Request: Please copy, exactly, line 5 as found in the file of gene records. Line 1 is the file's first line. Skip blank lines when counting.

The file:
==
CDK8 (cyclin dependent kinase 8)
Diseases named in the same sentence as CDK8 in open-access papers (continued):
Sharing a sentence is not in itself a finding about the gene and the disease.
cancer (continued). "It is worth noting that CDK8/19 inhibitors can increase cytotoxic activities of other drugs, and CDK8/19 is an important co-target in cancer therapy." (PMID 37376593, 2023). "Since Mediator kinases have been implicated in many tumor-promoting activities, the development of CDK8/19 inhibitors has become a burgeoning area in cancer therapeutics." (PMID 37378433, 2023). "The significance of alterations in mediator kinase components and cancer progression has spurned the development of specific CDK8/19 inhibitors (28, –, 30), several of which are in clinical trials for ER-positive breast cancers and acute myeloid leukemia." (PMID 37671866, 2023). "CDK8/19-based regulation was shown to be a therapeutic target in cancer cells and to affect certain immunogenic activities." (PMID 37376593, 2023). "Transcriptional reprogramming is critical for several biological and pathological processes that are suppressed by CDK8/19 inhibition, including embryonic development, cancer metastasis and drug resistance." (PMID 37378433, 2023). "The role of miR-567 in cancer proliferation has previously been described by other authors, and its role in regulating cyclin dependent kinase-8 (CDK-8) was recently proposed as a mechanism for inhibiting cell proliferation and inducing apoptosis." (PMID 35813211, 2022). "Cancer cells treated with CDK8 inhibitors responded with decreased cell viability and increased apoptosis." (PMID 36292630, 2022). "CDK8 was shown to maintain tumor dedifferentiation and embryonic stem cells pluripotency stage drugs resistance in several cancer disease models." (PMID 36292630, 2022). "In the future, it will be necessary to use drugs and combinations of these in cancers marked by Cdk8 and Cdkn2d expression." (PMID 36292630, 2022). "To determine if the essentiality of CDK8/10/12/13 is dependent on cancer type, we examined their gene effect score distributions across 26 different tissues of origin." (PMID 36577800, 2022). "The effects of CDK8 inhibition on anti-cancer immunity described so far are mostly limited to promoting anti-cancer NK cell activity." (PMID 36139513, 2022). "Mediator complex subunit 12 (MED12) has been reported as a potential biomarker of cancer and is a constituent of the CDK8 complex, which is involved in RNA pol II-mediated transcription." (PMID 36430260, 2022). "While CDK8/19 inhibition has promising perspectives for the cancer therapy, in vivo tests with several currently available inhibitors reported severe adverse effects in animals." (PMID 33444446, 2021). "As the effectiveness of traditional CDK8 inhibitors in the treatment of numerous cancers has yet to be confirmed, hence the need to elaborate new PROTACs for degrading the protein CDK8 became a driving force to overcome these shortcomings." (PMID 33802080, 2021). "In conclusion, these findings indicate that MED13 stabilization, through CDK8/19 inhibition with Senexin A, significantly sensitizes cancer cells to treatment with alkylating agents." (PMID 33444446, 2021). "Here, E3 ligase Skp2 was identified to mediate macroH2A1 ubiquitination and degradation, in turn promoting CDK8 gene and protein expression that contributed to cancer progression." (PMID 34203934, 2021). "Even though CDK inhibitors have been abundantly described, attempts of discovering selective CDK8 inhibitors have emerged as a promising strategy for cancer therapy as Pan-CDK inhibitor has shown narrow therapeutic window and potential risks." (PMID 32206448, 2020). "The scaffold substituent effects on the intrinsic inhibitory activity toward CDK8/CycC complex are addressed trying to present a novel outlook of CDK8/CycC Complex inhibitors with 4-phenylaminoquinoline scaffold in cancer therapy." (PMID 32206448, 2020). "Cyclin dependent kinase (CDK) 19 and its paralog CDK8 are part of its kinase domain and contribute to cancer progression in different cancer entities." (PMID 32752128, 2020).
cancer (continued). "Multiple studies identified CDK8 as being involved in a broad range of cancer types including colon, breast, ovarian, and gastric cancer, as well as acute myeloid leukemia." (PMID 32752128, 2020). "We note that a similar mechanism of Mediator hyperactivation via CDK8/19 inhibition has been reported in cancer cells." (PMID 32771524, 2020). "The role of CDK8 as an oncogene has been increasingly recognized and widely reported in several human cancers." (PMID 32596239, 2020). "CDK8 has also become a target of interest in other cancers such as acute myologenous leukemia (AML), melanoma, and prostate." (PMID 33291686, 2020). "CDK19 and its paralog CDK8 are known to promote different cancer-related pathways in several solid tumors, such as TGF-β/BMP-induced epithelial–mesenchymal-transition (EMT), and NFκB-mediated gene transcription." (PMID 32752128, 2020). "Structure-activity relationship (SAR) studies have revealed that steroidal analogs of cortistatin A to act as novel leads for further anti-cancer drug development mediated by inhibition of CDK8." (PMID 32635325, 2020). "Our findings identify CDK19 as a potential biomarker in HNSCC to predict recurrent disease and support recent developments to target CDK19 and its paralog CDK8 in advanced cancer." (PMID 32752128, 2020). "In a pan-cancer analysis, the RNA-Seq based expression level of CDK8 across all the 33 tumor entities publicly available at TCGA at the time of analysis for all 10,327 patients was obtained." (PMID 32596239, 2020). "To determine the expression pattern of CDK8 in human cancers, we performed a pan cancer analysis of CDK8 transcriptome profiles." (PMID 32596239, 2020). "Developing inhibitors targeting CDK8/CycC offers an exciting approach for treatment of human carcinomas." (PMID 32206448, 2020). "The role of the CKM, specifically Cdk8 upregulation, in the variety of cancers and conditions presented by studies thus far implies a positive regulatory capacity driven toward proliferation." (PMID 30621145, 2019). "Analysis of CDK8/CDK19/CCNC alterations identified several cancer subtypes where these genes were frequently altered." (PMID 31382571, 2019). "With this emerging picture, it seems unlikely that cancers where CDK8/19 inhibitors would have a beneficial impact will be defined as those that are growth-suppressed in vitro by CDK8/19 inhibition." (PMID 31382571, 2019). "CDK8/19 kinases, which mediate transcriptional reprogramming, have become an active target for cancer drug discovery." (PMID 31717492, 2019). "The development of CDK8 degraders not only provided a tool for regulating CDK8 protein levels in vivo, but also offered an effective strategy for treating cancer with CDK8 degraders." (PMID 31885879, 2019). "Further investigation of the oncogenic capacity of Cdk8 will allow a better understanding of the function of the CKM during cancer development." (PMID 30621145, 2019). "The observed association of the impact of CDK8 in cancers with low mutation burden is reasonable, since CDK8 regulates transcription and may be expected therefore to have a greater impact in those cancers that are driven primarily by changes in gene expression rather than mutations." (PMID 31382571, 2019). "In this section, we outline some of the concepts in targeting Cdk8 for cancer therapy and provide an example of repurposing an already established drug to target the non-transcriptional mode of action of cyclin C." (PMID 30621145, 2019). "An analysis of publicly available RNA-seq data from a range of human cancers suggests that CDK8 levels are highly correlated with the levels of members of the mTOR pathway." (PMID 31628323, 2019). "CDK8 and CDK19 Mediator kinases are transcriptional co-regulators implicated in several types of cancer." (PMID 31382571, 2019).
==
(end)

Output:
cancer (continued). "Multiple studies identified CDK8 as being involved in a broad range of cancer types including colon, breast, ovarian, and gastric cancer, as well as acute myeloid leukemia." (PMID 32752128, 2020). "We note that a similar mechanism of Mediator hyperactivation via CDK8/19 inhibition has been reported in cancer cells." (PMID 32771524, 2020). "The role of CDK8 as an oncogene has been increasingly recognized and widely reported in several human cancers." (PMID 32596239, 2020). "CDK8 has also become a target of interest in other cancers such as acute myologenous leukemia (AML), melanoma, and prostate." (PMID 33291686, 2020). "CDK19 and its paralog CDK8 are known to promote different cancer-related pathways in several solid tumors, such as TGF-β/BMP-induced epithelial–mesenchymal-transition (EMT), and NFκB-mediated gene transcription." (PMID 32752128, 2020). "Structure-activity relationship (SAR) studies have revealed that steroidal analogs of cortistatin A to act as novel leads for further anti-cancer drug development mediated by inhibition of CDK8." (PMID 32635325, 2020). "Our findings identify CDK19 as a potential biomarker in HNSCC to predict recurrent disease and support recent developments to target CDK19 and its paralog CDK8 in advanced cancer." (PMID 32752128, 2020). "In a pan-cancer analysis, the RNA-Seq based expression level of CDK8 across all the 33 tumor entities publicly available at TCGA at the time of analysis for all 10,327 patients was obtained." (PMID 32596239, 2020). "To determine the expression pattern of CDK8 in human cancers, we performed a pan cancer analysis of CDK8 transcriptome profiles." (PMID 32596239, 2020). "Developing inhibitors targeting CDK8/CycC offers an exciting approach for treatment of human carcinomas." (PMID 32206448, 2020). "The role of the CKM, specifically Cdk8 upregulation, in the variety of cancers and conditions presented by studies thus far implies a positive regulatory capacity driven toward proliferation." (PMID 30621145, 2019). "Analysis of CDK8/CDK19/CCNC alterations identified several cancer subtypes where these genes were frequently altered." (PMID 31382571, 2019). "With this emerging picture, it seems unlikely that cancers where CDK8/19 inhibitors would have a beneficial impact will be defined as those that are growth-suppressed in vitro by CDK8/19 inhibition." (PMID 31382571, 2019). "CDK8/19 kinases, which mediate transcriptional reprogramming, have become an active target for cancer drug discovery." (PMID 31717492, 2019). "The development of CDK8 degraders not only provided a tool for regulating CDK8 protein levels in vivo, but also offered an effective strategy for treating cancer with CDK8 degraders." (PMID 31885879, 2019). "Further investigation of the oncogenic capacity of Cdk8 will allow a better understanding of the function of the CKM during cancer development." (PMID 30621145, 2019). "The observed association of the impact of CDK8 in cancers with low mutation burden is reasonable, since CDK8 regulates transcription and may be expected therefore to have a greater impact in those cancers that are driven primarily by changes in gene expression rather than mutations." (PMID 31382571, 2019). "In this section, we outline some of the concepts in targeting Cdk8 for cancer therapy and provide an example of repurposing an already established drug to target the non-transcriptional mode of action of cyclin C." (PMID 30621145, 2019). "An analysis of publicly available RNA-seq data from a range of human cancers suggests that CDK8 levels are highly correlated with the levels of members of the mTOR pathway." (PMID 31628323, 2019). "CDK8 and CDK19 Mediator kinases are transcriptional co-regulators implicated in several types of cancer." (PMID 31382571, 2019).